There are no longer respectable alternatives to democracy; it is part of the fashionable attire of modernity. Thus the problems of governance in the 21st century will likely be problems within democracy. This makes them more difficult to handle, wrapped as they are in the mantle of legitimacy.
“The Rise of Illiberal Democracy” – Fareed Zakaria, Foreign Affairs, Nov/Dec. 1997
Harold Pinter, the renowned playwright and activist, was fond of quoting a story that he called the proudest moment of his life. Over dinner at the residence of the US Ambassador in Turkey in 1985 and in the company of his friend and fellow playwright Arthur Miller, referring to the on going torture of the Kurds and in response to the Ambassador’s plea to understand the “realities of the situation”, Mr. Pinter stated “the reality I’ve been referring to, is that of electric current on your genitals”. Mr. Pinter didn’t stay much longer at dinner, and was followed out the door by Mr. Miller as well.
Later, he recounted how the American Ambassador was revolted by the mention of genitals, but not by the act of torture itself. Words, in this instance, were more repugnant to the Ambassador than the opprobrium towards a heinous act.
In light of a rapidly deteriorating democratic architecture and a growing culture of violence and impunity, we must also ask ourselves whether words alone suffice to maintain what is left of the rule of law and constitutional governance in Sri Lanka.
Recently, the All Party Conference, convened by the President, sat down to begin deliberations on the creation of a new constitutional blueprint to facilitate a negotiated settlement to the ethnic conflict in Sri Lanka. Though one is tempted to draw a causal link between the APC and decrease in violence in recent weeks, there is little evidence to support such a contention. The peace process remains transfixed to the mercurial actions and thoughts of those in high political office, while on the ground, little has changed for citizens struggling to live in the midst of constant threats to life and limb. The process, as ever, fails to include the aspirations and fears of citizens. To this end, the APC’s request for the public to submit proposals to help their deliberations on constitutional design is commendable. However, in calling for written submissions, the process excludes illiterate Sri Lankans (not to be taken to mean that they are ignorant of principles of good governance), those who are physically challenged and unable to write and those living in areas where the postal services remain a good idea in need of implementation. Regrettably therefore, the submissions received by the APC will be, for the most part, from civil society in Colombo.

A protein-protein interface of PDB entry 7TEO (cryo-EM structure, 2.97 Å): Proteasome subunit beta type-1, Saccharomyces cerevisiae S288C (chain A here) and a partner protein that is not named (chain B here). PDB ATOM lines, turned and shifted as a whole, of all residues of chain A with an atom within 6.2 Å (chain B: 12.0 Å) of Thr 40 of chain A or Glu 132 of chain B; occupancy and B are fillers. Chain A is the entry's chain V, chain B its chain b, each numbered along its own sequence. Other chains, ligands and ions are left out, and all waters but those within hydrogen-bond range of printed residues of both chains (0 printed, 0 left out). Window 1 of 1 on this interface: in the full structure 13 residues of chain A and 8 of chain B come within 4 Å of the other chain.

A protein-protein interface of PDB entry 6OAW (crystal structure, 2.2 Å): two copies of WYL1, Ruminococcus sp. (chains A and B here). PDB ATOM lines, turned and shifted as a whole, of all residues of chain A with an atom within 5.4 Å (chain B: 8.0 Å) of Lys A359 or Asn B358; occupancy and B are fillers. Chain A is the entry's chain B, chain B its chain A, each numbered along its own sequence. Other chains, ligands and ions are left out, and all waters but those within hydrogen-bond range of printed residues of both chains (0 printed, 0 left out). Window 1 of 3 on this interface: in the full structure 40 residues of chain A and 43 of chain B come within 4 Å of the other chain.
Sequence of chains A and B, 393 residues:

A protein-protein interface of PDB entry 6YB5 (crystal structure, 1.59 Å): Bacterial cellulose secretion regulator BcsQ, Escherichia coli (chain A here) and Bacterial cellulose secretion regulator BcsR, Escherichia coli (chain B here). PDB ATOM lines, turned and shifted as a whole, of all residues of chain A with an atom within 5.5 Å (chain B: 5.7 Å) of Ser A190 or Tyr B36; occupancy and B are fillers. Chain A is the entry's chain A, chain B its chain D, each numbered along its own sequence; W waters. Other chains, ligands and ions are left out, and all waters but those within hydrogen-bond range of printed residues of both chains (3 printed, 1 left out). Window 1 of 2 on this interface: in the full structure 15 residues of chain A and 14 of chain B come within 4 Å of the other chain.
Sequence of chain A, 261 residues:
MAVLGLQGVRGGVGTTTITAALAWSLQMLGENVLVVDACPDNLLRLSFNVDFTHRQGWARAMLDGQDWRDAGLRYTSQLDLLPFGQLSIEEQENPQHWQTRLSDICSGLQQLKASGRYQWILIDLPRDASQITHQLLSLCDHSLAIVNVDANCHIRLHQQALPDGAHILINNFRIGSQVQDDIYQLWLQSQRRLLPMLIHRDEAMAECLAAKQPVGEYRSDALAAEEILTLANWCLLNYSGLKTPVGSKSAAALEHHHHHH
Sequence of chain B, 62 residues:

How much can we really expect of the APC?
Some voices within civil society have already called the APC a stalling mechanism – a process that masks preparations for war by both parties. Others sing its praises, stating that its very existence is proof that the government and President are serious about a negotiated settlement to the ethnic conflict. Given the root and branch transformation of the Sri Lankan State needed to bring about an end to the ethnic conflict, the APC needs to be seen as a process of democratisation in Sri Lanka – a mechanism that can galvanise critical public opinion and debate on democracy, governance and peacebuilding.
It is precisely here that the APC falls short of its avowed goals. The absence of the main opposition party is an obvious flaw. Furthermore, there is not a single female party representative in the APC. To deliberate constitutional reform without gender equity and equality is akin to envisioning the Iraqi democracy without factoring in oil futures. That the APC has not, to date, recognised or attempted to address the serious gender imbalance in its membership brings to sharp relief the lip-service to an engendered peace process and ridicules the President’s own “Diriya Kantha” programme as stated in the Mahinda Chintanaya, which states that “women will be assured of enjoying equal status in the society (sic)”.
But there is more wrong with the larger process of constitutional reform and democracy. The President, responsible for instigating the APC and the process of constitutional reform, at the inaugural meeting of the APC on Constitutional Reforms and the Panel of Experts, said:
“In the settlement of the conflict we cannot for short term expediency sacrifice our cherished democratic values and our commitment to the rule of law.”
These are eminently laudable ideals indeed.
And it is precisely here that we must recall Pinter’s remark to the US Ambassador. While the President, since his election, has continuously and effusively iterated his commitment to peace and a negotiated settlement, his actions tell the very different but familiar story in Sri Lanka – the callous disregard for constitutional governance by those in high political office. As the Asian Human Rights Commission (AHRC) stated in response to the President’s unconstitutional appointments to the Human Rights Commission established and supervised under the 17th Amendment: